FLASH FORWARD ONE YEAR, to July 3, 1940. That's when the next of my father's letters appeared in the American Friends Service Committee file.
"Today I can tell you that it was not possible for me to raise the $1500.00 which I needed to bring my parents out of Germany," he wrote. "Moreover, since then I tried without success to get them out of Europe . . . "
So that was what happened. From May, 1939, all my father's attempts to get his parents out of Germany had been answered with the rejection letters I'd discovered in the grey folder. Great Britain, Canada, Sweden, Mexico, Denmark, Switzerland, Holland -- all of them had said NO to my father's request for his parents to reside in their country temporarily while they awaited their U.S. visa.
Then, an incredible thing happened.
After waiting more than 18 months since they had filed their application, my grandparents were notified by the U.S. Consulate in Stuttgart that their number had come up.
THE DEUTSCHES REICH REISEPASS, or passport, was given to my grandparents in April, 1940, the same month that Auschwitz was established in Poland. They received U.S. immigration visas on May 9, 1940, just a day before Germany invaded Western Europe.
ON MAY 9, 1940, THEY WERE GRANTED VISAS to the United States of America. But the very next day --May 10, 1940 -- Germany invaded Belgium, France, Luxembourg and the Netherlands. (On that same day, my grandmother's 16-year-old nephew, Adolf Herrmann, who had fled Germany the year before for Belgium, was arrested on a street in Brussels.)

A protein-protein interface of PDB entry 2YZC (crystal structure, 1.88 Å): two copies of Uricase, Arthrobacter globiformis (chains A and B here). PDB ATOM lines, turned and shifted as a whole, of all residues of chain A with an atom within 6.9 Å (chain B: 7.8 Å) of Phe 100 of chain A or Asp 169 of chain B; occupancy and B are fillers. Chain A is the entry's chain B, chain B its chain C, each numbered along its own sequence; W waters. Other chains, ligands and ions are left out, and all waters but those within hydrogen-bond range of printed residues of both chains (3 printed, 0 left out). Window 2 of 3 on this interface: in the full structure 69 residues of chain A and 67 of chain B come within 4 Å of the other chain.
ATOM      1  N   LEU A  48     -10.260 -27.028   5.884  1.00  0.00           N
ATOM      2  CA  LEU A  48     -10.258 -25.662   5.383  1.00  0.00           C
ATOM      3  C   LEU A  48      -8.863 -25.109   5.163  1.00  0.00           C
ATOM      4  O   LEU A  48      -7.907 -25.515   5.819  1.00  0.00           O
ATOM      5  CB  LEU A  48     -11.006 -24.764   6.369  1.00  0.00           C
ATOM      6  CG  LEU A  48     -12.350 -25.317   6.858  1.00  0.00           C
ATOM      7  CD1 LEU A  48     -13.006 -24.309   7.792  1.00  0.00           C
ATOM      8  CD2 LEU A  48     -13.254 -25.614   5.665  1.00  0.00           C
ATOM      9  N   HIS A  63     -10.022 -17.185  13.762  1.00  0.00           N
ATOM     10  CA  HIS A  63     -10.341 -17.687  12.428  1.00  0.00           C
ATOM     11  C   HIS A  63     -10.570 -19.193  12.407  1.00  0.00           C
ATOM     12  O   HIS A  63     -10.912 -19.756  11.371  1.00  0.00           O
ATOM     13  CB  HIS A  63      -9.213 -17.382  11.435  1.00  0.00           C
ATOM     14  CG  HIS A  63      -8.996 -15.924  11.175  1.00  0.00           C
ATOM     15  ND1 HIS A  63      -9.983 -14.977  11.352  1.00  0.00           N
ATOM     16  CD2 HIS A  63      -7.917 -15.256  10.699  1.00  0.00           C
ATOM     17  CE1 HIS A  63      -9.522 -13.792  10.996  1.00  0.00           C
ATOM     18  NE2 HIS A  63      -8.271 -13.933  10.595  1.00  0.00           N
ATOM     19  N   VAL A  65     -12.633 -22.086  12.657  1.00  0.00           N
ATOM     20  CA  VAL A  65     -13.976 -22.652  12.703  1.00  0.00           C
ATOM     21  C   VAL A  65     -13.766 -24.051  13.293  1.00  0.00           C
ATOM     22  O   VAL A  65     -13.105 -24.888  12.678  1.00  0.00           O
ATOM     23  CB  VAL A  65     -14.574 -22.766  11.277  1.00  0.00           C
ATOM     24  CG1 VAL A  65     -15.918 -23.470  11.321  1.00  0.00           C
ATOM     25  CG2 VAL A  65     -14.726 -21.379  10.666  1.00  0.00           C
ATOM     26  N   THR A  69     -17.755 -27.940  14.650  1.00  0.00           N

With Germany at war and the invasion of Western Europe in full fury, my grandparents now had a terrible problem: How could they get out of the country?
BY JANUARY 1, 1939, all Jewish men had to add the name "Israel" and all Jewish women had to add "Sara" to their given names, to further identify themselves as Jews.
FOR A MOMENT, there seemed to be a chance of going through Italy.
"About 7 weeks ago, my parents finally got their visas for the USA and I just had so much money ($450) to pay their trip via Italy," my father wrote. "But again the fate was against me and in spite of their Italian visa, Italy did not allow them to pass and two days later declared war."
So that was it. I had seen the Italian visa in my grandparents' passports, dated May 22, 1940, and wondered why no one ever mentioned they had gone through Italy. They hadn't. The Italian visa could not be used; the plan to leave via an Italian port was crushed.
Now what? There was only one desperate option left: the eastern route through Russia, Siberia and Asia. Germany's non-aggression pact with the Soviet Union between 1939 and 1941 made it possible to use the overland route. If one had all the necessary visas and pre-paid tickets for travel.
"AFTER UTMOST URGENT TELEGRAMS of the Jewish organization in Germany, the Hilfsverein, to do whatever I can to make it possible for them to leave via Russia-Manchukuo-Japan-Honolulu to the United States," my father wrote, "I succeeded in getting a ship-ticket for Aug. 17th."
But of course, it all took money. The trip would cost $850 overall, my father estimated, a huge sum -- equivalent to more than $14,000 today. (My father then worked a six-day-a-week job in Chicago, which paid $12 a week.)
Eric Warburg had helped generously, with $500, but my father didn't want to ask him for more assistance. Could the American Friends Service Committee give him any advice?
"I would be utmost thankful and obliged to you, if you would be able to help me and my parents for whom we are the only help left on this earth . . ."
The response, delayed by nearly a month, was disappointing, though not surprising.
"We. . .are so utterly swamped with mail that it was impossible to give you an earlier reply," wrote Annelise Thieman of the AFSC, noting that Hilfsverein, an organization to help German Jews emigrate, was helping my grandparents arrange their journey, "-- a reply which unfortunately must be negative."